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  Program Chairs:
  Elliott Turner & Sean McMillan
APRIL 6, 2006   

April 13th:

"Dome Village"

April 20th:

"Team In Training"

Program for...
Thursday, April 13th
"Dome Village"
Ted Hayes
The Dome Village, a project of Justiceville/Homeless USA, is a non-profit organization which offers a structural alternative for homeless people unable or even unwilling to live in traditional shelters or return to the "mainstream" life style. Dome Village was founded by homeless activist Ted Hayes in 1993. It is located in the heart of downtown Los Angeles.

Upcoming Programs...
Thursday, April 20th
Team In Training
Elle Ullum
The Leukemia & Lymphoma Society's Team In Training is the world's largest endurance sports training program. The program provides training to run or walk a whole or half marathon or participate in a triathlon or century (100-mile) bike ride. Since 1988, more than 295,000 volunteer participants have helped raise more than $660 million.

April Starts Off Well at WVRC, the 6th

We began with our Honorary Member, BOB LUSK, leading the Pledge. Before that, I overheard him saying to someone that we have four members in WVRC who each have over fifty years of Rotary membership! They are HOWIE HENKES 1/10/52, JIM COLLINS 2/26/53, JIM DOWNIE 6/7/54, and BOB LUSK 10/20/55. All are Past Presidents – and our Congratulations to them!  LENNY and JACK took us through You’re a Grand Old Flag. RAY ZICKFELD provided a thoughtful Invocation, noting that for some of us, the days just ahead are important spiritually.

We had two visiting Rotarians, Howard Glasser from Orange North in OC – he is in Commercial Real Estate, and PDG Len Wasserstein, from Beverly Hills.

Our Speaker, Rotaract President CANDICE DANESHVAR, was accompanied by a number of UCLA friends, most of who had accompanied her when she was with the Medical Team that worked in Peru this past January. 

MIKE GINTZ reported on the Parkinson’s Walk last Saturday. The weather was threatening before they started, but it cleared up and was beautiful.  They celebrated the tenth anniversary of our starting the PLUUS Program, and our portion of the event raised over $500.00.

Essay Winner, Megan Cotugno
CANDICE then introduced the Winner of the GEORGE DEA Essay Contest, Megan Cotugno.  She is a recent graduate of Stanford, where she was President of their Rotaract Club.  Megan works for the Rand Corporation – and it was easy to understand why they hired her after she reprised her Essay for all of us.  She recently accompanied a Rotarian Wheelchair Distribution Team from District #5170 to Mexico, and this formed the basis of her essay.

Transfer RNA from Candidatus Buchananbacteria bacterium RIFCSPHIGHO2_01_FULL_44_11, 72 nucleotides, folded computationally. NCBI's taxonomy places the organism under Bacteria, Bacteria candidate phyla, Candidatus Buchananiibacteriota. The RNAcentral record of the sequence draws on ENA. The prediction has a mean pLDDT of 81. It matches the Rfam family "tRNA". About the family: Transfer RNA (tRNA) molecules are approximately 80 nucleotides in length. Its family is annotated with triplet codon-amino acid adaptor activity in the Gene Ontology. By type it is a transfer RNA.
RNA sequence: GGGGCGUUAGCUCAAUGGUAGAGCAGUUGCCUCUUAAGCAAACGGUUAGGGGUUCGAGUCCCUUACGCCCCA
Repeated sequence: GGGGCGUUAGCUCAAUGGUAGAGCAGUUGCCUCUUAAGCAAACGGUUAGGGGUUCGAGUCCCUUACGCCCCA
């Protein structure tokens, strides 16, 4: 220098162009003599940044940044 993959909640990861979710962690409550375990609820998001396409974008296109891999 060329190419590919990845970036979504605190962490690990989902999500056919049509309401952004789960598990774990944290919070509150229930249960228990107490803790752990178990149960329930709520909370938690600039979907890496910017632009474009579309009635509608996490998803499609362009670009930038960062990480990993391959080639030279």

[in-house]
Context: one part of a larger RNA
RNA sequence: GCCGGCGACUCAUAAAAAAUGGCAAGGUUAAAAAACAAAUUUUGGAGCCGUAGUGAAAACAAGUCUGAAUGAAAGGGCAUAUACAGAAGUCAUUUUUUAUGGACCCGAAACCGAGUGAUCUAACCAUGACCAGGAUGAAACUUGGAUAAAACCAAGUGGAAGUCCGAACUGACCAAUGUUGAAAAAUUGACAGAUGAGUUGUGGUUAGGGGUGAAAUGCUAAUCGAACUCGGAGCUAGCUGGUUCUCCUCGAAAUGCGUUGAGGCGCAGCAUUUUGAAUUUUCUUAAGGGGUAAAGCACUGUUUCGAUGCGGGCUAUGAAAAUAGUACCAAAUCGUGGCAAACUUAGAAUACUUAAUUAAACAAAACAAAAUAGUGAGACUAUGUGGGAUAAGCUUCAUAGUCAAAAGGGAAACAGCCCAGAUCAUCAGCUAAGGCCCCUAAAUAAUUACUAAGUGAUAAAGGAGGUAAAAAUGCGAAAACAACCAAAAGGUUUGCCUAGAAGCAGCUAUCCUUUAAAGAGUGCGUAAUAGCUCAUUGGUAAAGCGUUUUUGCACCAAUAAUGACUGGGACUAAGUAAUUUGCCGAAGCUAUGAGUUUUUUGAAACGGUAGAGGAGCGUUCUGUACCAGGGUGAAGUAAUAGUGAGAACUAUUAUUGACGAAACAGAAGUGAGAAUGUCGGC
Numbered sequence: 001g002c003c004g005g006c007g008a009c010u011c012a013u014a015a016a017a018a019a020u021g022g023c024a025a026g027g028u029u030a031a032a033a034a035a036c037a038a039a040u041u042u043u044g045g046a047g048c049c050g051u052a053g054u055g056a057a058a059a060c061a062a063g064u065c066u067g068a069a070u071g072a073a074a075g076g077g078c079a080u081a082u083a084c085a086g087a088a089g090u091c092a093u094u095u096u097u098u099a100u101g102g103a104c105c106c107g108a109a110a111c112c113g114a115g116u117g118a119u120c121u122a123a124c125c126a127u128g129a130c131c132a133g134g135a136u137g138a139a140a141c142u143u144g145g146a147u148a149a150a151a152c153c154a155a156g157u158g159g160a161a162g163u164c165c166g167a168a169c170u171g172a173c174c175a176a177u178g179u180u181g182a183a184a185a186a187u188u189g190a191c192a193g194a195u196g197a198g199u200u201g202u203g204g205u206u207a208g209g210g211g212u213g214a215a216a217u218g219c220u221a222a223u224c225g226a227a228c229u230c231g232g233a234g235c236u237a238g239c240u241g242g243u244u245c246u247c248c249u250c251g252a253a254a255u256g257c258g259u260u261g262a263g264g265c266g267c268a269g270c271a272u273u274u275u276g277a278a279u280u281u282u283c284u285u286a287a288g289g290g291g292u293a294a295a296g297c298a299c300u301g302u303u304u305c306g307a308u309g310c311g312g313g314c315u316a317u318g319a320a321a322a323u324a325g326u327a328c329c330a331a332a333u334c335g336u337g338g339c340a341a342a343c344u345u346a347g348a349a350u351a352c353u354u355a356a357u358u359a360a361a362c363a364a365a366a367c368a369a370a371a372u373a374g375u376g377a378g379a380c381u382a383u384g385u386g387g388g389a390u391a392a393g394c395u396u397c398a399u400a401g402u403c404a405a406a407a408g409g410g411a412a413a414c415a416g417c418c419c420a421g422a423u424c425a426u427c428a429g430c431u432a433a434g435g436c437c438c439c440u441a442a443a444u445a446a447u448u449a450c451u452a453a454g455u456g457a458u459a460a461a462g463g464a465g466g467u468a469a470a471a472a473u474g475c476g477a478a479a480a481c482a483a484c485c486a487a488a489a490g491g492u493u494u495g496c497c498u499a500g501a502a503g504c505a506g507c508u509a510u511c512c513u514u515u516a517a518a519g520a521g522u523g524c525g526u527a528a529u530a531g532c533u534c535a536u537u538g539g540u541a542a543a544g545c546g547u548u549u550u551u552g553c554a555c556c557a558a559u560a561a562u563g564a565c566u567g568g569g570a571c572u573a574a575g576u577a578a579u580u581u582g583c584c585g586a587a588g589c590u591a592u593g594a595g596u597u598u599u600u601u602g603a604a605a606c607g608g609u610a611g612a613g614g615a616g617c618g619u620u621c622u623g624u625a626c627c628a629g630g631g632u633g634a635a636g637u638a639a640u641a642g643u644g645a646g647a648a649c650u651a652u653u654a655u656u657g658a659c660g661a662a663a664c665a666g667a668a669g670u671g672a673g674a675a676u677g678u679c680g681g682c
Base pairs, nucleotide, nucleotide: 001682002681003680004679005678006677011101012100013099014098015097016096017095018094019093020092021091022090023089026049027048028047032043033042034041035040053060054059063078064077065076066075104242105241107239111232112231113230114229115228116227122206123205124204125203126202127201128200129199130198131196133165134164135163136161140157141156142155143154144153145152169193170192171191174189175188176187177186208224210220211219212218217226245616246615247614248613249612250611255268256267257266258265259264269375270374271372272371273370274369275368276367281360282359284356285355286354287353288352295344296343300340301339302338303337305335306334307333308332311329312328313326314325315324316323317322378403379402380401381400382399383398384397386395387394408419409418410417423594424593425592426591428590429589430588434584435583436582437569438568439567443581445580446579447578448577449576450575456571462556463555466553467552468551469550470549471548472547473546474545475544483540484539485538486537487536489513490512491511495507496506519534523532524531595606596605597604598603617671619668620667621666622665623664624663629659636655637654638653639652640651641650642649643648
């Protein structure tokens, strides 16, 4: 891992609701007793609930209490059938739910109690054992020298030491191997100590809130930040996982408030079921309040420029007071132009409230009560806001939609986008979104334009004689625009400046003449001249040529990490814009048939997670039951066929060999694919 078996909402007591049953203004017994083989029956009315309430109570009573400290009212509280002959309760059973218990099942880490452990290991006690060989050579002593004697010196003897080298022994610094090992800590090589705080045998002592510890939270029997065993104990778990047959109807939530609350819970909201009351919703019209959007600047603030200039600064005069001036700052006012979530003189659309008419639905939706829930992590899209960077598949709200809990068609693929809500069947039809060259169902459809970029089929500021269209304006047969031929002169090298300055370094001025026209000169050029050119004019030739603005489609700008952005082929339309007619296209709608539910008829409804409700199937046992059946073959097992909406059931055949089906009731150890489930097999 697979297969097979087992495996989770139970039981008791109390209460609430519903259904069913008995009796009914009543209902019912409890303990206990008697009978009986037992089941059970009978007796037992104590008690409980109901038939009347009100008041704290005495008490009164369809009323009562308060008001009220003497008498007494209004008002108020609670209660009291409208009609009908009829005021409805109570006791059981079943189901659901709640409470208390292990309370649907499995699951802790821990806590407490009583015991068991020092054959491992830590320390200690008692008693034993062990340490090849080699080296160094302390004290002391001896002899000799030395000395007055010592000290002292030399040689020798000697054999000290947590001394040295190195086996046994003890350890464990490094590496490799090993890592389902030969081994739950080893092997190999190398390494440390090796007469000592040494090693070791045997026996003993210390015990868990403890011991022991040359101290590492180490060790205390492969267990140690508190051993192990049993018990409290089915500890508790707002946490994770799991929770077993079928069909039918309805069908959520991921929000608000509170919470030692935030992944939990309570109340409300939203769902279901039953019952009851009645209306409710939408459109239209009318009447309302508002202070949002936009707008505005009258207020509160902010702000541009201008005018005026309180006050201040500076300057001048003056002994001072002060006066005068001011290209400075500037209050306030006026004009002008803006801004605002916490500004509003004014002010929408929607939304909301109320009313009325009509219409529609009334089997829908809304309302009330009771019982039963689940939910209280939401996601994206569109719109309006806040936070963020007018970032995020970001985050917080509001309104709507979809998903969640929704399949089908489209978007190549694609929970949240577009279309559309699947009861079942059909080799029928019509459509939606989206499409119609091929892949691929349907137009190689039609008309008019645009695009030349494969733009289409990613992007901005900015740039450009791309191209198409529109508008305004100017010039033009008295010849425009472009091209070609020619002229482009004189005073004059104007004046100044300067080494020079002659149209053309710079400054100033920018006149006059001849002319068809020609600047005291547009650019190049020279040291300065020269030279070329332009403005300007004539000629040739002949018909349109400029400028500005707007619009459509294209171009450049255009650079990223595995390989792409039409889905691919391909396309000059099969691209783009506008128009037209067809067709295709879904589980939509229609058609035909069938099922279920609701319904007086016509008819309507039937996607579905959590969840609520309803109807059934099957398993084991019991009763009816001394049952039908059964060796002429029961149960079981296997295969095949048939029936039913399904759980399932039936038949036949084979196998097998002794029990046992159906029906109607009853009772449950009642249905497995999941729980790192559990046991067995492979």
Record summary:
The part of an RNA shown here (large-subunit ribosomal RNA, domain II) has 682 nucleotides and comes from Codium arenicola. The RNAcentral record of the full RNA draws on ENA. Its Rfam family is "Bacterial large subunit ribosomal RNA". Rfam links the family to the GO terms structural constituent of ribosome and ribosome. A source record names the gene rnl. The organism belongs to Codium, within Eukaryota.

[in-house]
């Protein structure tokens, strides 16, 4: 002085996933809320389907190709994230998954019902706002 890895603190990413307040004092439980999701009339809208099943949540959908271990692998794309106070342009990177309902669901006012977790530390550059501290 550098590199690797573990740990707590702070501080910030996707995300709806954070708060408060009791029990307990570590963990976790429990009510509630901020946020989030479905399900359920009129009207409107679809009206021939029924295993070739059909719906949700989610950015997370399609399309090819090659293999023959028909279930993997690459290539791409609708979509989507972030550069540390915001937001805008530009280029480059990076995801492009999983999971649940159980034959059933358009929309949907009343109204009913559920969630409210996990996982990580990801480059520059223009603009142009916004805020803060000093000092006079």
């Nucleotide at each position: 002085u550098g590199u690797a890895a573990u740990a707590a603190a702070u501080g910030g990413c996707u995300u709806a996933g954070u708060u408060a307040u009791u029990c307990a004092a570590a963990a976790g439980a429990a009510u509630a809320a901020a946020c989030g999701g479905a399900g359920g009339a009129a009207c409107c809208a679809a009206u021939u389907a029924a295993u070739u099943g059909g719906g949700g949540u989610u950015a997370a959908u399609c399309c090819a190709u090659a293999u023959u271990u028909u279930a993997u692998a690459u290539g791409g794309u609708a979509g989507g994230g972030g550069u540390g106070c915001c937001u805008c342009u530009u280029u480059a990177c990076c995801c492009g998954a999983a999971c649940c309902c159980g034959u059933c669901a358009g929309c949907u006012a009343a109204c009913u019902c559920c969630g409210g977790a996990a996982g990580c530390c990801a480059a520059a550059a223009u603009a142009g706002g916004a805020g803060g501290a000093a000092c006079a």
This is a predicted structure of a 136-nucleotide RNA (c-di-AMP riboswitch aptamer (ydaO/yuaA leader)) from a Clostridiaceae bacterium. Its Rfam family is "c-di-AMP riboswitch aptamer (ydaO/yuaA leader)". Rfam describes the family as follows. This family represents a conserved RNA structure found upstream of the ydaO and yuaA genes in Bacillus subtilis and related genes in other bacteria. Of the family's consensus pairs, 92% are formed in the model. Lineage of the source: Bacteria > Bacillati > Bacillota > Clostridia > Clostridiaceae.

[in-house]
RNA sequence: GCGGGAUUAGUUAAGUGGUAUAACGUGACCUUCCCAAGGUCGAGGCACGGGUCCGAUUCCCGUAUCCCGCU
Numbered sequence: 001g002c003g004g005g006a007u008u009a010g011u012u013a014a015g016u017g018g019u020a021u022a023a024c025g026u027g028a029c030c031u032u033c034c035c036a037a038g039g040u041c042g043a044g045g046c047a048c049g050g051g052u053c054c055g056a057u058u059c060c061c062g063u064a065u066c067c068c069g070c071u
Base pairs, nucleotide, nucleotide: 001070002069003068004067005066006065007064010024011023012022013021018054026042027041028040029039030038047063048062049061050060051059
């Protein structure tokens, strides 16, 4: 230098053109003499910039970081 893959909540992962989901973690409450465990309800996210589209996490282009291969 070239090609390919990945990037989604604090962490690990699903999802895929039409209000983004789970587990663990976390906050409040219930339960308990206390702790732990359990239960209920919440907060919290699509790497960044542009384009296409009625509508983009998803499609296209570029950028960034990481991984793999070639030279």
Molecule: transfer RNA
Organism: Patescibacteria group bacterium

How did using The Four Way Test and the values of Rotary contribute to the betterment of her generation?  Since she had accompanied the group twice – once in 2003, and just this past February, she was very familiar with what they achieved.  She gave examples of what the San Francisco Rotary Club project had accomplished. They delivered hundreds of wheelchairs to those most in need.  Question – is it the Truth?  Mexico City had a population of twenty five MILLION, and perhaps 5% of those needed wheelchairs. On their first trip, they delivered 240 wheelchairs – and the applications far, far exceeded what they could deliver. She gave one example – the mother of a young boy, who was crawling because he could not walk, pleaded for her son – but had to be turned down because there were others more in need! Did they do their best and succeed in giving out one of the largest charitable gifts in Mexico? Yes. Were there people left behind?  Yes. Question, Was it fair to all concerned?  Yes, within the context of what they had available to distribute.  Question, How has the work of the Wheelchair Foundation contributed to the betterment of Megan’s generation?  Upon her return, Megan spread the word about what they had done – she showed her pictures and spoke to many groups about their activities – and this in turn led to more involvement by other young people.  She has posted pictures of their program in her office at Rand,  and is an active ambassador for further outreach of this important activity.  Megan was applauded very warmly for her rendition.  The Essay Prize of $500 was also presented.  It was a warm and moving report.